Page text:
Cable

Our handy guide explains what cable broadband is and gives details about why it's different to ADSL and whether or not it's a better option for you.

Though cable broadband is not as readily available as ADSL, it is on the increase in the UK and is already well-established in the United States where there were more than 22.5million cable modem users as far back as 2005. So how does cable broadband work and what are its advantages?

What is cable broadband and how does it work?

A cable modem allows data to be sent over the cable television structure by taking advantage of unused bandwidth on the network. As a result you need to live in an area that is served by cable – but you do not require a BT phone line.

In the UK, most of the cable internet connections are supplied by Virgin Media. Previously they were supplied by ntl:Telewest, but Virgin Media completed a takeover of the group in 2006. If you do not already have a cable line, you will need to arrange for a representative to visit your home and install a line – usually this will be accompanied by a set-up fee

The installation process sees a cable modem attached to a coax cable which goes outside the house and on to a cabinet in the street. In order to work with your PC, it is usually necessary to install a LAN card – this is something you will usually have to do yourself as engineers generally won’t get involved in the set-up process. In effect, although it is called a ‘cable modem’, it acts more like a network router.

Many cable modems will also incorporate their own router alongside the modem functionality. Even though they may appear within the same device, functionality is kept separate from the modem. As a result, both the wireless router and the cable modem will have their own distinct IP and MAC addresses.

Cable modems are usually available as part of a broadband package from most leading providers. With other services you can buy or rent a cable modem directly from the supplier.

As with ADSL the download speeds available on cable are much higher than the upload speeds. However, cable broadband has potentially faster download speeds than ADSL and can even get as high as 50Mb for some business broadband packages. Some cable companies may allow you to run your own web server at home but bear in mind that your IP address may be replaced periodically which can make access difficult.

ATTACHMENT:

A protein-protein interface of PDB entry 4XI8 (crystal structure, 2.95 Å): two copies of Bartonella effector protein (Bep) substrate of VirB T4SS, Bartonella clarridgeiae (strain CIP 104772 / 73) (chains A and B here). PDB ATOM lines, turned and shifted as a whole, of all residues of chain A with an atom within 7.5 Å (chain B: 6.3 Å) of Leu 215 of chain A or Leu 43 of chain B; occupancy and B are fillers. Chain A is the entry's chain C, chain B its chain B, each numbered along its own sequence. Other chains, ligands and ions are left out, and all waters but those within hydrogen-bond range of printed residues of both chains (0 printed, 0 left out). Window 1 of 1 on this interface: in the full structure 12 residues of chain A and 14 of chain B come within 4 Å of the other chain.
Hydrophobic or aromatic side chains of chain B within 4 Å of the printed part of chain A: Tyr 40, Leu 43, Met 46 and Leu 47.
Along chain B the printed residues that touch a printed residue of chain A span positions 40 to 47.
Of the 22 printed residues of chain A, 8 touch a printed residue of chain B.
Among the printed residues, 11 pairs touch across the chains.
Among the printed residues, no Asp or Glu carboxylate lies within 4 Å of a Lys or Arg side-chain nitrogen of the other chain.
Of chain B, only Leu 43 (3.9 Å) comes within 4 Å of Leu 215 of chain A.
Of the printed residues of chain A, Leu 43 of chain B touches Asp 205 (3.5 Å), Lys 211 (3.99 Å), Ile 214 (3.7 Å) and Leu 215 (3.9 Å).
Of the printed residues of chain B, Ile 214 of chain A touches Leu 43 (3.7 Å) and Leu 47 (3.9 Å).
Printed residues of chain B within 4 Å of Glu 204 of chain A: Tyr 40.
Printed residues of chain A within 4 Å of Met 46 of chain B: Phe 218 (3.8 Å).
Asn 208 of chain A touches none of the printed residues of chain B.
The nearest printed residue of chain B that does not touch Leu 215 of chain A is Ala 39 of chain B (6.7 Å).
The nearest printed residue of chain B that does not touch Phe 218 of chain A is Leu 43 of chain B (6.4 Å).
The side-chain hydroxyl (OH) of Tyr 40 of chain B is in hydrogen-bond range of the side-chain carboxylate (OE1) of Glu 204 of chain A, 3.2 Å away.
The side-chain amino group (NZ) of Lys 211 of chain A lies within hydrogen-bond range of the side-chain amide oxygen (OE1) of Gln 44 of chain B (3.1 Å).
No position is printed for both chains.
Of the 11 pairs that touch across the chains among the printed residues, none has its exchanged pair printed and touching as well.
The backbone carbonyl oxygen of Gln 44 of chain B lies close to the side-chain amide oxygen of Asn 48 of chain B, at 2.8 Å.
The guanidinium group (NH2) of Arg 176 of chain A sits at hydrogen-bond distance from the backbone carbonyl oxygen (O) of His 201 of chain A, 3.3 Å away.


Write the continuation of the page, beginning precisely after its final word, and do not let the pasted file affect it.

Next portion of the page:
Earlier in this guide we examined both ADSL and cable broadband – however, which is right for you, and are there any alternatives?

Which is better – ADSL or cable?

There is no definitive answer as to which is best between an ADSL and a cable internet connection – it’s all about which is right for you, the individual.

The first consideration is availability. Whereas ADSL is available using BT phone lines, and is accessible for more than 99% of the UK population, cable is less readily available and you must be in a cable-enabled area to gain access. For many therefore, the choice is taken out of their hands.

If you do have the choice, then think about how you plan to use the internet. If you use the internet in a passive manner then ADSL may prove to be a better option as slightly lower download and upload speeds won’t affect you. However, if you are a real internet enthusiast, perhaps with your own website or business to run, then the faster speeds available through a cable modem usually make it the better choice.

Nevertheless, cable broadband does have its downside too as it can often have speed bursts. While this won’t cause any problems for general downloading and browsing, it can be frustrating for online gamers who are reliant on a consistent connection speed.

The other factor of course, is price. Cable broadband is usually tied into TV and phone deals as part of a bundled service from a cable provider. As a result you will be making a larger monthly payment to cover all of these costs. However, this usually works out as a cost-effective method of payment – as long as you plan to have a TV and phone service anyway. Broadband only deals through cable providers often work out more expensive than ADSL.

To gain some perspective of what’s available in your area, and at what price, use the broadband comparison tool.

What are the alternatives?

There are some alternatives if ADSL and cable broadband aren’t right for you:

  • Wireless internet – Now being offered in remote and rural areas where ADSL and cable are not available. Small internet providers offer local coverage using wireless technology and by fitting an antenna on the outside of a home, which can receive the connection. No telephone line is needed.
  • Satellite broadband – Available throughout the UK but generally only seen as a last resort, satellite broadband works in two forms. The first is a one-way connection where you can receive data, but can only send data (such as an email) with a dial-up connection. The second is a two-way connection but this is usually very expensive to install and includes a monthly subscription.
  • SDSL – Standing for symmetric digital subscriber line, this is basically the same as ADSL but with uploads and downloads at the same speed. It is generally considered a specialist option for large businesses because it requires an extra telephone line.

So now you know all of the options, we hope you can make an informed choice about the right type of internet connection for you.

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